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The Playlist

Interview: John Michael McDonagh Talks The Anger And Anarchy Of 'Calvary' And Beyond

  • By Jessica Kiang
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  • July 31, 2014 3:53 PM
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  • 1 Comment
John Michael McDonagh, Calvary
This Friday, a film featuring a motley collection of characters of dubious motivation centred around a costumed hero on a mission, will roll into theaters. That’s, right, we’re talking about John Michael McDonagh’s “Calvary” the complex, biting, pitchblack follow-up to the director’s more comedic debut “The Guard.” The film stars regular collaborator Brendan Gleeson, this time in a cassock as a Roman Catholic priest, the one good man in a rotten rural parish, going about his week as a countdown to the Sunday on which he’s been told one of his parishioners will kill him. And it’s an ambitious, multilayered movie that impressed us hugely in Sundance, and that provided us with a great deal to talk about when we met the director at the Karlovy Vary International Film Festival.

Interview: William Friedkin on ‘Sorcerer,’ The ‘Killer Joe’ TV Show And Life Beyond “Macho Bullsh*t Stories”

  • By Jessica Kiang
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  • July 21, 2014 2:05 PM
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  • 2 Comments
At 78, William Friedkin is experiencing a new lease on life, career-wise. When we spoke with the genial, anecdote-laden, Oscar-winning director at the Karlovy Vary International Film Festival, he let drop that he's in contention, at least, for what has to be one of the choicest TV gigs on offer: season 2 of “True Detective,” or part thereof.

Watch: 70 Minute Master Class With William Friedkin

  • By Cain Rodriguez
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  • July 15, 2014 12:26 PM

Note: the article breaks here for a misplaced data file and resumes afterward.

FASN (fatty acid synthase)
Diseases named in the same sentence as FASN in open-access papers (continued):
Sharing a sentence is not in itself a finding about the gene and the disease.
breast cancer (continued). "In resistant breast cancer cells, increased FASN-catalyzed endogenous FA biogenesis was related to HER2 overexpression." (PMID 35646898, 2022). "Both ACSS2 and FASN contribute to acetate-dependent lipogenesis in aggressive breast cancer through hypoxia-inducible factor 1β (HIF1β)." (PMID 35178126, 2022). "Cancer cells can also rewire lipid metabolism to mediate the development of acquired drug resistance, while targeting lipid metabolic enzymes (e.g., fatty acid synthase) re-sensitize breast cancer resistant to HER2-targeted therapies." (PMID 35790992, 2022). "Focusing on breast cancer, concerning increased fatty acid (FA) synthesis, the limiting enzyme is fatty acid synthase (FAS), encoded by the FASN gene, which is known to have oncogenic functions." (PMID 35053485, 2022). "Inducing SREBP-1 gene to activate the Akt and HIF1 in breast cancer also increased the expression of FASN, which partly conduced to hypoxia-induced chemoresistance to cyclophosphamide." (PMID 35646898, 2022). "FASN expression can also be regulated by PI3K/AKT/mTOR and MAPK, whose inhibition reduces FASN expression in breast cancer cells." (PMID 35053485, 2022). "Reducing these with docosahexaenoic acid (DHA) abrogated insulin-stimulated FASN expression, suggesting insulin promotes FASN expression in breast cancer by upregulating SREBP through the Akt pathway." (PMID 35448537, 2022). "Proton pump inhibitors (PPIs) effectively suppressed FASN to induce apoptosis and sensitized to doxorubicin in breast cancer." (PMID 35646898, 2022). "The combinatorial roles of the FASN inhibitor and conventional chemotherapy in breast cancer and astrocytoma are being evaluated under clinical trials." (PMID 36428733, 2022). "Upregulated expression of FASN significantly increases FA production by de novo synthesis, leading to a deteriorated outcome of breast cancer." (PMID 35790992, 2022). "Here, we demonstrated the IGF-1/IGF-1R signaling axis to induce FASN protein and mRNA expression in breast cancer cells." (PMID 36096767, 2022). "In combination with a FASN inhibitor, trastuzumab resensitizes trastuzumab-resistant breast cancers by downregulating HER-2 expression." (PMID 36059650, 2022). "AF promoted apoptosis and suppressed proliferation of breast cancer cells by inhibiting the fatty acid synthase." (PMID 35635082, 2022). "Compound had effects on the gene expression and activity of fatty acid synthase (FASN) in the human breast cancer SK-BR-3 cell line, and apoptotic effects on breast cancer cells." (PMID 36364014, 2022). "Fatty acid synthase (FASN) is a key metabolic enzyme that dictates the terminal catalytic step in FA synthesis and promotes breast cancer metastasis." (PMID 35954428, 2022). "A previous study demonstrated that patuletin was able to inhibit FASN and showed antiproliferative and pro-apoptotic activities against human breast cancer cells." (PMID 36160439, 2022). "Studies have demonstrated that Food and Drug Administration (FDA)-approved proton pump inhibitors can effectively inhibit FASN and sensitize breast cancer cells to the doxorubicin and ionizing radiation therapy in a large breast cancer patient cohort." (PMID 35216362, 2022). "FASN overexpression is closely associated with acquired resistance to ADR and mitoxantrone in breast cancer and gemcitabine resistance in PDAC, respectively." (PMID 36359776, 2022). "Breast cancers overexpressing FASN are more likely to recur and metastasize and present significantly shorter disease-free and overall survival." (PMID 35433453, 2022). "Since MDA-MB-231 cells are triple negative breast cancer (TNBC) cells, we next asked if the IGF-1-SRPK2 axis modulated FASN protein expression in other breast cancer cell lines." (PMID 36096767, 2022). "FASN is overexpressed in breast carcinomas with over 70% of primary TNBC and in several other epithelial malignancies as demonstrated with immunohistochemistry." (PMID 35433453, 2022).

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  • 3 Comments
As you’ve probably heard by now, we caught up with William Friedkin at the Karlovy Vary International Film Festival last week where he revealed he’s had a meeting with “True Detective” creator Nic Pizzolatto about working on season two—we’ll have the full interview for you soon. While we wait to see how the directing situation for the HBO show pans out, it’s the perfect opportunity to sit in on a master class Friedkin conducted at the festival.

Karlovy Vary Review: Multiple Venice Winner ‘Still Life’ Starring Eddie Marsan

  • By Jessica Kiang
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  • July 14, 2014 6:29 PM
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  • 0 Comments
Still Life
Not wishing to start off on a total downer, let us say that for much of its running time, “Still Life” is just about bearable. Now that’s partly because, catching up with the four-time Venice award-winner [drops to knees, bellows “Why?” at the heavens] at the Karlovy Vary International Film Festival, we had started off well-disposed toward it. Not only did the Uberto Pasolini film (not to be confused with the 2006 Jia Zhang-ke film of the same name which also won at Venice) trail those laurels, but lead Eddie Marsan had just picked up Best Actor in a British Film in Edinburgh, and anyway, Marsan is one of our very favorite character actors, so the chance to see him take on such an inarguably central role was enticing. But only too soon the film wore our goodwill down to a tiny nub, with maudlin moment piling on mawkish turn, drenched in a minor-key Rachel Portman score so twee and sentimentalized that the obvious comparison would be an insult to syrup.

Karlovy Vary Review: Concert Movie ‘Björk: Biophilia Live’

  • By Jessica Kiang
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  • July 14, 2014 12:01 PM
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  • 0 Comments
Bjork: Biophilia Live
For better or worse, we do approach any new project from impish Icelandic enchantress Björk with an expectation of weird. And it’s an expectation that her Biophilia album and concert tour, of which this film is a record, clearly delivered on. Prologued by a David Attenborough voiceover, it's really an exhilarating, sometimes mystifying extended riff on one major theme: we are on the brink of a revolution that exists at the creative nexus of nature, music and technology.

Karlovy Vary Review: Beautiful, Atmospheric Debut ‘Violent’ From Canadian Musician Andrew Huculiak

  • By Jessica Kiang